I don't have any problem with a sensei talking about how he feels we should behave...but if it were something I disagree with, I wouldn't feel compelled to follow his advice, and if I disagreed enough, I could skip his classes or leave the dojo. So I think it is risky for a sensei to go down this road; also, he should be sure his actions mirror his words.
I've seen senseis make a big difference in teenagers' behavior with a few well chosen words. But it can be abused and I would hope senseis are careful of what they say, and to whom they say it. Otherwise, they might do better to be quiet.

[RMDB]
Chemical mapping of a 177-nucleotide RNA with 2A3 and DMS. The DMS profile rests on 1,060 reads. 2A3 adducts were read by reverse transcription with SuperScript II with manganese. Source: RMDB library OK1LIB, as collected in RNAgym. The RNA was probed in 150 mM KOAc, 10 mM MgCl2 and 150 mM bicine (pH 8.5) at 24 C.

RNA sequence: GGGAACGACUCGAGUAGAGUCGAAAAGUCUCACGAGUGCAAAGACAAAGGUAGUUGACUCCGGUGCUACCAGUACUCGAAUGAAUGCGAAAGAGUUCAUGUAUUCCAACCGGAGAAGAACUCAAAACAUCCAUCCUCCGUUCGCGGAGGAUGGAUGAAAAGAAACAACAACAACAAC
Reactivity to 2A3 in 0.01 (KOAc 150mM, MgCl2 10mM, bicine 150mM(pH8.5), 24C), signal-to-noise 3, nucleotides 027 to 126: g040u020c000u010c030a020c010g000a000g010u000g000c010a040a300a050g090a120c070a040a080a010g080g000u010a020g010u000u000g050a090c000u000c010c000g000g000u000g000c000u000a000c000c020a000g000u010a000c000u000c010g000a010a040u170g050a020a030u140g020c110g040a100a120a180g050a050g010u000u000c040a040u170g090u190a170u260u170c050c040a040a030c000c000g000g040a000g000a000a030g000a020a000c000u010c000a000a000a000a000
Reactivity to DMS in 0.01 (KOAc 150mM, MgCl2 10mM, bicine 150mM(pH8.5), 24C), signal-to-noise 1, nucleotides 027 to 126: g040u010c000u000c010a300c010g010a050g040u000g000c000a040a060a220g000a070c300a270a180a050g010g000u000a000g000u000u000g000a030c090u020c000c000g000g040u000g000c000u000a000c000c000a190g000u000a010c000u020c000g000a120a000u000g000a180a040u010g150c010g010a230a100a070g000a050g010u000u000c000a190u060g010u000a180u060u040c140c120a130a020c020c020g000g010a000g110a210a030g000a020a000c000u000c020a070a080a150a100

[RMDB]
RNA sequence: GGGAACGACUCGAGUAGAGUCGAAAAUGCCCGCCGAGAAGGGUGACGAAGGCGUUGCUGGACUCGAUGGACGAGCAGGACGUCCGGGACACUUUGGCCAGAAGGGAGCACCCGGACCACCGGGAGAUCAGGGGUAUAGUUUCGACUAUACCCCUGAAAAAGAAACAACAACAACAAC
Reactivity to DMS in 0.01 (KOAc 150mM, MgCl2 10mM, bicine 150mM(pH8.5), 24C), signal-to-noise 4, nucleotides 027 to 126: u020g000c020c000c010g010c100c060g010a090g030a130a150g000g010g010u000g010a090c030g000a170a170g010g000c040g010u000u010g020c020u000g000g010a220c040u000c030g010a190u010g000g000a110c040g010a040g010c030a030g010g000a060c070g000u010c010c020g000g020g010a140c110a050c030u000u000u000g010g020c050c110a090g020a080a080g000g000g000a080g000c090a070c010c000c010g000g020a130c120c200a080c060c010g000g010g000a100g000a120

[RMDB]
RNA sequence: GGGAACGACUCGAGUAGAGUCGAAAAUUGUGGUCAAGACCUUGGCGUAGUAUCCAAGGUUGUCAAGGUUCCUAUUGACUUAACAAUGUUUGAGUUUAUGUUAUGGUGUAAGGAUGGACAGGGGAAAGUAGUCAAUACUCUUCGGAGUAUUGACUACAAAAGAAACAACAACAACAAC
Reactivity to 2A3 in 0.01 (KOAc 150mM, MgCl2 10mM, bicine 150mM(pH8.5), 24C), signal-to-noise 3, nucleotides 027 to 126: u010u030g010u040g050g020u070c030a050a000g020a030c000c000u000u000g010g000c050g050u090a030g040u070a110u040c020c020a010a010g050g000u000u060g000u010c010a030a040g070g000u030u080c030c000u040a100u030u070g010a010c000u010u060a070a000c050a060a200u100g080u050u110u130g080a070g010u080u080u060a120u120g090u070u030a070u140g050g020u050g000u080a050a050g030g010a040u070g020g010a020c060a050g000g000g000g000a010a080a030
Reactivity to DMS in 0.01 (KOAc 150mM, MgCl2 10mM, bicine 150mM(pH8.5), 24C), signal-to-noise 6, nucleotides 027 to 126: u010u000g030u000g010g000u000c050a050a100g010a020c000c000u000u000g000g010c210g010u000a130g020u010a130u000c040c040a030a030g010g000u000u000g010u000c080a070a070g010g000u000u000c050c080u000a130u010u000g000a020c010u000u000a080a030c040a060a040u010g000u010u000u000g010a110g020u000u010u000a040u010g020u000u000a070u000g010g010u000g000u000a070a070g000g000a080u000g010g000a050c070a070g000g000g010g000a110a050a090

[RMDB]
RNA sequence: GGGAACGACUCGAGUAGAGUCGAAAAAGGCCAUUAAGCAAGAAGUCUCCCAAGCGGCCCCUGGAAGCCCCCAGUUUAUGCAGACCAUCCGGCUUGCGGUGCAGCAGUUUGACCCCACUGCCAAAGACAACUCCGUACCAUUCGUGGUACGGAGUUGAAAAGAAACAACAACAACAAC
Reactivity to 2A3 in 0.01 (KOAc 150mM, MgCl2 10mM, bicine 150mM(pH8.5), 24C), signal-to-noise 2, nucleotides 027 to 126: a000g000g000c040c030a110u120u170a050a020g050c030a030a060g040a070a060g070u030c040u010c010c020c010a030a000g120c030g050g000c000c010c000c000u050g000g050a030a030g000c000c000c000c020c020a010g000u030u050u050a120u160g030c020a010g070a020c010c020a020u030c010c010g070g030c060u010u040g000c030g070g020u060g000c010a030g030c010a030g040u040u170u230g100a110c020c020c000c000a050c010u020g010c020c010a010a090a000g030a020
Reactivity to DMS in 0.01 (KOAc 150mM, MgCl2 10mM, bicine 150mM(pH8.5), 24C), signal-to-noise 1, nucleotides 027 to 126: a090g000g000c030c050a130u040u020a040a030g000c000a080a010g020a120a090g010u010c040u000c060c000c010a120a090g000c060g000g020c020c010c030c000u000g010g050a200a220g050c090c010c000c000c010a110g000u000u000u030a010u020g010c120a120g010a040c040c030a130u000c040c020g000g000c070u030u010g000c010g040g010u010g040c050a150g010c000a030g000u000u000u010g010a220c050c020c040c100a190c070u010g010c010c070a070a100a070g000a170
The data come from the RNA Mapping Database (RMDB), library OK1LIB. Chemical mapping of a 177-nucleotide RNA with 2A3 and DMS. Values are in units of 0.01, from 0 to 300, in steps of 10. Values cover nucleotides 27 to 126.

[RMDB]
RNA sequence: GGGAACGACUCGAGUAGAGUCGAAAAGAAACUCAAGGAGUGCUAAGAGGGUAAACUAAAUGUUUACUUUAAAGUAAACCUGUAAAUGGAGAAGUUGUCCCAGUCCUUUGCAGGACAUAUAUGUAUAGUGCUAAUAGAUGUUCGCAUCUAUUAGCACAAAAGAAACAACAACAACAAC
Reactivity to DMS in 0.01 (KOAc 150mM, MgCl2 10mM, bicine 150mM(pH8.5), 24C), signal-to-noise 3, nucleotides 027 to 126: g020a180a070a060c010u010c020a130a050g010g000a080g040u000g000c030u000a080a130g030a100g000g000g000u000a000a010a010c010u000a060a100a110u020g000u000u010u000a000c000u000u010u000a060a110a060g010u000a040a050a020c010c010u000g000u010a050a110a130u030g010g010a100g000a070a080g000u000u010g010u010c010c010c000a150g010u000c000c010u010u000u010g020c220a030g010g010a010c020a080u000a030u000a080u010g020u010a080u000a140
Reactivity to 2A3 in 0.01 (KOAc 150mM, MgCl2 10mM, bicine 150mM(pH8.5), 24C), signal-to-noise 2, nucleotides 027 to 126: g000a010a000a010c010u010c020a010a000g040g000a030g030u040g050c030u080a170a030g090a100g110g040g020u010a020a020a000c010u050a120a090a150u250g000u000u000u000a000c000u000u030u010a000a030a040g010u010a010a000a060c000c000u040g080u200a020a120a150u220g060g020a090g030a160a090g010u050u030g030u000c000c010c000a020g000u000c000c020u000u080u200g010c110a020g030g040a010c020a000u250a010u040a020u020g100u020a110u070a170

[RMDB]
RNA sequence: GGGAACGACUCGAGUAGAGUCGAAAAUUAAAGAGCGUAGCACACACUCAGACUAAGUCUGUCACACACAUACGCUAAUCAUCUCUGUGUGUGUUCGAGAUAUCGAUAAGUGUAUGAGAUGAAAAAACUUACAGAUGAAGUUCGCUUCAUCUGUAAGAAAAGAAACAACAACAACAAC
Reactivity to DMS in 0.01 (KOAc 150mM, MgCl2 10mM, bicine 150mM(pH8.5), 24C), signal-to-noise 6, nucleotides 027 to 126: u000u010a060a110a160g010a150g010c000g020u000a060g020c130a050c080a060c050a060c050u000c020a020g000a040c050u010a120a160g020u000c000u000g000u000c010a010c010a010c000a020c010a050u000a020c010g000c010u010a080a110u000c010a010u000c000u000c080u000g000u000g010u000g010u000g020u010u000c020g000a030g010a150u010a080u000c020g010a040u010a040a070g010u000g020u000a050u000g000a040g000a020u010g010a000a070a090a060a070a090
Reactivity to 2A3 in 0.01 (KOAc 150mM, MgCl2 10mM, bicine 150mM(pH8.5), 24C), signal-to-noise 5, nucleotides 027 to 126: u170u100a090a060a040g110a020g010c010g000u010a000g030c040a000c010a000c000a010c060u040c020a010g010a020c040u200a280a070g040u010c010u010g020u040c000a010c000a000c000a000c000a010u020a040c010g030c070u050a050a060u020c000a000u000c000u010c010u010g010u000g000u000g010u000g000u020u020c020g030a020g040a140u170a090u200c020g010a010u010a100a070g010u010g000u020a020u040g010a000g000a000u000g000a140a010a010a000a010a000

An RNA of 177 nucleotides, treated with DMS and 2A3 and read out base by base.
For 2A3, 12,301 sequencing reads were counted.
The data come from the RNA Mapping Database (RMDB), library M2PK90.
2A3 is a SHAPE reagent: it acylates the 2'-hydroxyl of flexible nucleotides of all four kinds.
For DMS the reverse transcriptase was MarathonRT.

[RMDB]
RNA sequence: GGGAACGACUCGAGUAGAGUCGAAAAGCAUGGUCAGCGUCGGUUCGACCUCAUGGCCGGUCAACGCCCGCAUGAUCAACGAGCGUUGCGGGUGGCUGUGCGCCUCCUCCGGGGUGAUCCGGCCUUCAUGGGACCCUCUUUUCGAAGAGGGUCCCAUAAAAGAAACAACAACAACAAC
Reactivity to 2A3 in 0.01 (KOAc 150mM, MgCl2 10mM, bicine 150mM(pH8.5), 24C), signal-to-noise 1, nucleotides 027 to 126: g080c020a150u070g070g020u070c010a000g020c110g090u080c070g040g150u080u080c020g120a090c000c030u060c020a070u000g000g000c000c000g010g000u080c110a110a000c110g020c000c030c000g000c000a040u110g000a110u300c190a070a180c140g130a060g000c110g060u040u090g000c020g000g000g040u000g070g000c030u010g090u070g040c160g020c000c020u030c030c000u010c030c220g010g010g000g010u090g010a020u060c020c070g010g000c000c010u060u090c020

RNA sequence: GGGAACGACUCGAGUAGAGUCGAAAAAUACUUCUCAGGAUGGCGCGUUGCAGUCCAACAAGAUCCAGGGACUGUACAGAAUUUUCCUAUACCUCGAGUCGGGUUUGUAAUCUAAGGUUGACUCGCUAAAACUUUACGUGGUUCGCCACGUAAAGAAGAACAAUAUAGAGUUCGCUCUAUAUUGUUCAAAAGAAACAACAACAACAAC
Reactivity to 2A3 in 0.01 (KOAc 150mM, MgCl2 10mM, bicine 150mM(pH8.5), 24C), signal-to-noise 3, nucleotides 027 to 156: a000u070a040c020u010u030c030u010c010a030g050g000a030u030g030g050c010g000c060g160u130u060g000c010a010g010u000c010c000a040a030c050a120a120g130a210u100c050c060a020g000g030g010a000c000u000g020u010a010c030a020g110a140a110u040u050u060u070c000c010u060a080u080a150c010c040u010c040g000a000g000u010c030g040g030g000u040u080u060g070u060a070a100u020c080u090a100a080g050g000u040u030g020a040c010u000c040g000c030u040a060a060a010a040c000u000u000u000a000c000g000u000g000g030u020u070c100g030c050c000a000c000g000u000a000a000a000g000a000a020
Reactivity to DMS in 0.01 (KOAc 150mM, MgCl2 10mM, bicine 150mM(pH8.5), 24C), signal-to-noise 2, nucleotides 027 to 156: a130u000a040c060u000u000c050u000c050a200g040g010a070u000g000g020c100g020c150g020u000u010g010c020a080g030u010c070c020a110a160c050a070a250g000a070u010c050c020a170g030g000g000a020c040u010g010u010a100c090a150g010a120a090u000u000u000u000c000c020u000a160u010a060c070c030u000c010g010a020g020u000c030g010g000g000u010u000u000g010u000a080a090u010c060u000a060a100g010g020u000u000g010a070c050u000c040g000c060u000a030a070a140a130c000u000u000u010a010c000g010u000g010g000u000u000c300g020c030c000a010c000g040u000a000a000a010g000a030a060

I've also seen senseis who just teach by example, you admire how they are and try to be that way, without them telling you. Personally, I like this way, but it may be because I prefer observing and feeling to being told what to do